Multi-factor authentication (MFA) was once a foreign terminology, but today, with the myriad of hacks and data breaches dominating headlines, it's fair to say that most individuals now see MFA as a no-brainer - for now.
Bojan Simic writes in Cyber Defense Magazine,
"When thinking about MFA, both companies and consumers alike consider it to be a safer, more secure option. And while that isn't necessarily untrue (as it is safer than single-factor authentication), it doesn't bypass the increasingly large password issue developing across digital mediums. In fact, despite widespread MFA adoption, account takeover fraud generated a $3.3 billion loss in 2020.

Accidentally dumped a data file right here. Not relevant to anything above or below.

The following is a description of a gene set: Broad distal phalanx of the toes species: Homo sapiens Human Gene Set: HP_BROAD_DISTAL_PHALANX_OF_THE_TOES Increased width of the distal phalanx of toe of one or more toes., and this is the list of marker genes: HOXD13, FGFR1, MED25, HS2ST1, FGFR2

Ever since the 'password' was invented in the 1960s, it has been a topic of contention. The intent is always positive; but the efficacy is an ongoing debate - especially with the pace at which technology is evolving..."
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